Documentation is nothing short of superb.  Given that I was pretty sure I didn't know what I was doing (I have no experience with Firewalls, and very little with proxies) I actually read the docs before I started.  They were well written, very clear, and didn't pre-suppose any information. (Well at least if they did, I didn't notice.) I was never left guessing, and I was confident all the way through that things were "going right".

Client machine setup ranges from the non-existent (if you're using DHCP) to the trivial (if like me you have fixed IP information).

I've only been running it a couple hours now but I'm hooked. We'll be moving our office over cautiously - I'll keep you posted if we hit any snags.

I summary, if I had to, I'd pay for software like this. Smooth Wall Ltd (www.smoothwall.net) do a commercial version for bigger sites that need more features. The fact that Softwall Express does what I need, and is free, is a bonus. Pricing aside, all software should be this slick.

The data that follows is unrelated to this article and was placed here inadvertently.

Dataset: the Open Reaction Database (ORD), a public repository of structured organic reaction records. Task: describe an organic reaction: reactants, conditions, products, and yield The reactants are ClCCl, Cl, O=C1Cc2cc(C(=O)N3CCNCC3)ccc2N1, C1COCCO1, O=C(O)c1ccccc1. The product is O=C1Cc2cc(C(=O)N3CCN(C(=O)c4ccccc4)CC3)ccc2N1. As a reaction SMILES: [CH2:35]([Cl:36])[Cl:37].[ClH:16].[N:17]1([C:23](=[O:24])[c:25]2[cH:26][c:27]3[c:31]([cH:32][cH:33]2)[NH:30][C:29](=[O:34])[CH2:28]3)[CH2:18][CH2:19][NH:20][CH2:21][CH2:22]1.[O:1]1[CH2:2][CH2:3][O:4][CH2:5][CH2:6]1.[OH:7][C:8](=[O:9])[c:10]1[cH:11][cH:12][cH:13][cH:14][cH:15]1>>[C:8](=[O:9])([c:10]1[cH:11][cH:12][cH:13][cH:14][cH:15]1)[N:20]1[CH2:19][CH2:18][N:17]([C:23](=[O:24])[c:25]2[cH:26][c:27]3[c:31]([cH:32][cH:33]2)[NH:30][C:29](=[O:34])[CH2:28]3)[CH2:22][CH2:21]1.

Tips for New (and not so new) Clarion Users. (24 October 2003)

This week's Tip of the Week focuses on where to start if you are a new Clarion User, but there may well be some tips here, that even folk who are not so new to Clarion may benefit from. There are a number of really useful resources out there, and we hope this article will help you to discover some of them.


www.clarionmag.com - this site focuses on Clarion articles. They also include recent Clarion news. ClarionMag runs on a subscription basis (i.e. you pay to read entire articles). There are also some free articles and some free downloads. It officially updates 48 times a year.

www.outsidetrains.com - Tom Ruby's Clarion Connection. This site keeps you updated with recent news about all sorts of Clarion related topics.

www.clarionshop.com - This is the premier place on the Web to buy Clarion 3rd Party Applications, and boasts the world's largest Clarion Accessory store.

www.capesoft.com - This is our website. We've got loads of really useful 3rd Party Accessory products for Clarion as well as our Opinion articles.

www.par2.com - Steve Parkers Place - Tips, FAQ, Knowledge Base, Clarion Corner and more.

www.encouragersoftware.com/profile/clarlinks.html - Clarion 3rdParty Profile Exchange.

www.clarionpublisher.com - The Clarion Foundry. Clarion Technical References & Utilities.